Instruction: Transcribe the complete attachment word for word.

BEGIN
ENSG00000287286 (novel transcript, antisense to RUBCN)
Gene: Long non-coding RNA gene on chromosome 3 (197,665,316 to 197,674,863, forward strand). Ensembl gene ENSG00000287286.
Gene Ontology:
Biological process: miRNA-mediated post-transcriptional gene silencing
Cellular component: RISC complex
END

ENSG00000287286 (novel transcript, antisense to RUBCN)
Gene: Long non-coding RNA gene on chromosome 3 (197,665,316 to 197,674,863, forward strand). Ensembl gene ENSG00000287286.
Gene Ontology:
Biological process: miRNA-mediated post-transcriptional gene silencing
Cellular component: RISC complex